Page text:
Hikada Sana returns to his childhood stomping grounds after a five year absence, only to find the place largely unchanged. As he meets up with all his childhood friends, however, he finds that most of them HAVE changed, some more than others.
The most immediate change can be found in Aoi. Case in point...
All that, and glasses too. Meganekko for the win!
*cough* ...anyway, when I started watching this show, I did actually expect good things from it. In fact, it did start out pretty okay, despite the whole childhood memory and promise thing it got going for it (and even despite the fact that Aoi's voice made me cringe every time I heard it. Five years, and it's still retained it's ear-gnawingly rate of cute. I think I preferred her as a cat in Sketchbook).
I guess it's not a bad looking show. The characters are a little plain -- nothing wrong with that, I guess -- and the animation's certainly decent. The intro and ending themes are horribly generic, though, especially the opening theme's way of incorporating the cast as a "live rock performance". With Aoi on Keytar. No, seriously. First that, then the fact that her voice never changes.
But then, by the time the show ended, both of us cherished her every appearance. And by the end of the review, you will learn why. Oh yes, will you ever learn....
Storywise, the setup reminded me vaguely about Kanon in that it stars a guy who's not a complete loser, who returns to his old town and meets various people, most of them girls or teachers/parents of said girls. Unlike with Kanon, however, these are people he already know. Which was fine, really, because for a good number of episodes, the show kept a fairly decent standard. Our group of teenagers met and hung out with each other, fishing, meeting at the local retirement home to help out, attending shrine festivals of sorts... things like that.
Then, things went downhill. Fast!
In fact, it's only been a couple of hours since me and our very own organ harvesting maiden synchroed the last episode of this show, and we're still reeling by the sheer ineptitude of which they pulled off the dramatic parts of the show. Myself; Yourself is the poster child for the Myspace generation who like to take pictures consisting of close-ups of half their face to go with their emo poetry, with the same lack of sense of consequence and closure. Hell, during my millitary service, I've personally been inside a warship cannon -- which has a three-story reloading system and that, or so we were told, got one and a half kilograms of steel peeled off from the barrels by each shot -- which wouldn't be able to breach the layer of emo surrounding this show.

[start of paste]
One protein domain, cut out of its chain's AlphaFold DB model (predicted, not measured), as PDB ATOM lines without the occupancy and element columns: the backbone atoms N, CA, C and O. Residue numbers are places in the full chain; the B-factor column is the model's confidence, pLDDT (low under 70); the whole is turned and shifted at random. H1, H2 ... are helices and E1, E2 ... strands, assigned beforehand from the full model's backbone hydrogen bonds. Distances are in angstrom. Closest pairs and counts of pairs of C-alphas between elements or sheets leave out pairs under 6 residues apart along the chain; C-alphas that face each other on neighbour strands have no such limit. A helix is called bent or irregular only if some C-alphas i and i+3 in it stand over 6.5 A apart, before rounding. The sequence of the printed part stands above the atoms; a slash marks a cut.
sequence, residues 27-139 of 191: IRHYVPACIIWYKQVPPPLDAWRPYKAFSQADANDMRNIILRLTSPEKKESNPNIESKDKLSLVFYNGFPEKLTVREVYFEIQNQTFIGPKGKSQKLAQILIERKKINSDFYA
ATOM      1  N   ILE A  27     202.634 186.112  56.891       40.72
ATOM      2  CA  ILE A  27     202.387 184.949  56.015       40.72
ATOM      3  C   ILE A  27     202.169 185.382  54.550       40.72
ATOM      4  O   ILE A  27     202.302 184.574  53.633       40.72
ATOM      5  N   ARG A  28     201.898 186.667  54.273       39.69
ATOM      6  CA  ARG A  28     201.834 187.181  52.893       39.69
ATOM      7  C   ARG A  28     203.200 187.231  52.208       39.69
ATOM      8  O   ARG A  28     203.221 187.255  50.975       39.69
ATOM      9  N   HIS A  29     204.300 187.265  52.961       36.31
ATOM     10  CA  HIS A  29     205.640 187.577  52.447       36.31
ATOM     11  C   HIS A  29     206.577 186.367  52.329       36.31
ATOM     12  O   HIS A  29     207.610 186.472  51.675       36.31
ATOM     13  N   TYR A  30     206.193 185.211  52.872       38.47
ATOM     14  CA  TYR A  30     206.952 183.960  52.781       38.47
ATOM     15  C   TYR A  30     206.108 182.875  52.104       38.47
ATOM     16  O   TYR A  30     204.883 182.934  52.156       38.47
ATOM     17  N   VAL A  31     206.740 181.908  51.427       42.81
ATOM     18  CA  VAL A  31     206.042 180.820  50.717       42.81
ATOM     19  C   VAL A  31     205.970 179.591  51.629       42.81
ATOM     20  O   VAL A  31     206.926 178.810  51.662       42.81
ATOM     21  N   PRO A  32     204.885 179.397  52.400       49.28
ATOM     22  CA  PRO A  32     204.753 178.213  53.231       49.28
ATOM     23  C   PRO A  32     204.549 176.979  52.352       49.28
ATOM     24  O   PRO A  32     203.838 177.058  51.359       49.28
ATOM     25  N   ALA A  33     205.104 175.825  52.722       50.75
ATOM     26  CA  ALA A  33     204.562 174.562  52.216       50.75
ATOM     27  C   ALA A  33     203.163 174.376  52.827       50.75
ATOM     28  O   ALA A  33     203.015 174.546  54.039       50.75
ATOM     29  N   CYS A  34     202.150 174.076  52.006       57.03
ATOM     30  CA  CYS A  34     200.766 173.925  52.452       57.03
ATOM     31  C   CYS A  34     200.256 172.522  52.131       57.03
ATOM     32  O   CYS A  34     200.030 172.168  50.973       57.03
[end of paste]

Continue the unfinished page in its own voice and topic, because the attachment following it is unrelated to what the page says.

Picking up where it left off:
Yes, you read me right. If you went into this show hoping for an average romantic comedy, then you'll most likely walk out disappointed, if not horrified. Myself; Yourself turns into such a massive trainwreck in the last half, with materials that gets cut short far too soon to leave any emotional impact. I still sit here shaking my head and wondering just where things went so horribly wrong.
Undoubtedly, shock value was originally intended to play some part in this. You see, Myself; Yourself got the bright idea that just about everyone among the main cast should have horrible pasts or other kinds of teen issues. The twincest twins have issues with their father and their new stepmother, up to the point where they insult them to their faces. If you're wondering why I'm hitting them with the twincest label, then understand that while I initially wouldn't believe it myself at first, the two basically breach every single romantic cliche there is and then some. The whole thing culminates with the two
You also better get used to things not running its full course. As I mentioned above, this show has no concept of closure at all, so for everything that went wrong with everyone, the audience are pretty much left with the only option to assume and guess what happens next. The only mystery that even gets close to being explained is Nanaka's past with the fire and the amnesia. To the show's credit, Nanaka's amnesia is portrayed in a believable manner, but they still manage to conclude the whole show in a most unsatisfactory manner by dragging the ending out for almost half an episode, only to rush through a short "ten years later" scene at the end. Hilariously, even then, Aoi's voice remains unchanged.
I don't mind vague endings, I really don't. But Myself; Yourself just makes such a show about not giving a rat's patootie about its own characters that I find myself seriously unable to care about anything and anyone. It victimizes its characters based mostly on vague and grossly illogical instances to justify their irrational behavior. The only character who behaves somewhat rationally -- who actually deals with her issues in a positive manner instead of letting them grow to festering levels -- is... Aoi of the unchanging voice. And, surprise of surprises, she's severely underutilized in this show.
I'm really done with this show. Seriously, I think I need to lie down for a while and rub my aching head. Maybe it'll help me forget what I just watched.
Despite getting off on a decent start, I have a hard time coming up with names for shows that left me less entertained than this one. — Stig Høgset
Recommended Audience: There are quite a few scenes in this show that makes it unsuitable for children. Topics in this show include sacrifice, murder, arson, suicide, domestic violence and violence towards children. You don't actually see any of this onscreen, but it's certainly presented in a far more than just implied manner.
Version(s) Viewed: digital source.
Review Status: Full (13/13)
Myself; Yourself © 2007 Dogakobo, Happines Pictures, Myself; Yourself Production committee
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